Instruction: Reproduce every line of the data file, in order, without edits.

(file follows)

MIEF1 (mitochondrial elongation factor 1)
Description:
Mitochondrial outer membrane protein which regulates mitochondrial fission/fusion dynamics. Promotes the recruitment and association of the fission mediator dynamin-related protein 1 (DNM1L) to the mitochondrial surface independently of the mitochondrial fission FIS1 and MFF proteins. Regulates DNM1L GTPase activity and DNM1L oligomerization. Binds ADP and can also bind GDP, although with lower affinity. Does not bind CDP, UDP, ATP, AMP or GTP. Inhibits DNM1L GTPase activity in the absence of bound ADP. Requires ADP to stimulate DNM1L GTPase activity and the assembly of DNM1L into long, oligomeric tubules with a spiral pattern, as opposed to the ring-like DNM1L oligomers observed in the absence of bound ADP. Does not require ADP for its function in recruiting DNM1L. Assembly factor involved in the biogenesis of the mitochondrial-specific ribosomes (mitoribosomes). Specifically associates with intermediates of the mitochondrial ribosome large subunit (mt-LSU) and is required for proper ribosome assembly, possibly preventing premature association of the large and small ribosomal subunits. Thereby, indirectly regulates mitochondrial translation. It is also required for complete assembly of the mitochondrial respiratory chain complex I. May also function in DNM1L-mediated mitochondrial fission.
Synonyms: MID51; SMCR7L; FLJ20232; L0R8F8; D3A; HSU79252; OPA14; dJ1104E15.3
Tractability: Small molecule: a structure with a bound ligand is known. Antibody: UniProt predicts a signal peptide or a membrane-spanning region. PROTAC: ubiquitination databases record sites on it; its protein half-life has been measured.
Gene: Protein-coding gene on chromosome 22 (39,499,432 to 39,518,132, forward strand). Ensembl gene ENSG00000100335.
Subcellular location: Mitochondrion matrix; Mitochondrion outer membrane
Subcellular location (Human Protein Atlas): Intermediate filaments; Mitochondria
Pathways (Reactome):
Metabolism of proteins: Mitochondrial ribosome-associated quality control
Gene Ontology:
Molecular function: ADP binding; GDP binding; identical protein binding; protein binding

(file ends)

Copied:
MIEF1 (mitochondrial elongation factor 1)
Description:
Mitochondrial outer membrane protein which regulates mitochondrial fission/fusion dynamics. Promotes the recruitment and association of the fission mediator dynamin-related protein 1 (DNM1L) to the mitochondrial surface independently of the mitochondrial fission FIS1 and MFF proteins. Regulates DNM1L GTPase activity and DNM1L oligomerization. Binds ADP and can also bind GDP, although with lower affinity. Does not bind CDP, UDP, ATP, AMP or GTP. Inhibits DNM1L GTPase activity in the absence of bound ADP. Requires ADP to stimulate DNM1L GTPase activity and the assembly of DNM1L into long, oligomeric tubules with a spiral pattern, as opposed to the ring-like DNM1L oligomers observed in the absence of bound ADP. Does not require ADP for its function in recruiting DNM1L. Assembly factor involved in the biogenesis of the mitochondrial-specific ribosomes (mitoribosomes). Specifically associates with intermediates of the mitochondrial ribosome large subunit (mt-LSU) and is required for proper ribosome assembly, possibly preventing premature association of the large and small ribosomal subunits. Thereby, indirectly regulates mitochondrial translation. It is also required for complete assembly of the mitochondrial respiratory chain complex I. May also function in DNM1L-mediated mitochondrial fission.
Synonyms: MID51; SMCR7L; FLJ20232; L0R8F8; D3A; HSU79252; OPA14; dJ1104E15.3
Tractability: Small molecule: a structure with a bound ligand is known. Antibody: UniProt predicts a signal peptide or a membrane-spanning region. PROTAC: ubiquitination databases record sites on it; its protein half-life has been measured.
Gene: Protein-coding gene on chromosome 22 (39,499,432 to 39,518,132, forward strand). Ensembl gene ENSG00000100335.
Subcellular location: Mitochondrion matrix; Mitochondrion outer membrane
Subcellular location (Human Protein Atlas): Intermediate filaments; Mitochondria
Pathways (Reactome):
Metabolism of proteins: Mitochondrial ribosome-associated quality control
Gene Ontology:
Molecular function: ADP binding; GDP binding; identical protein binding; protein binding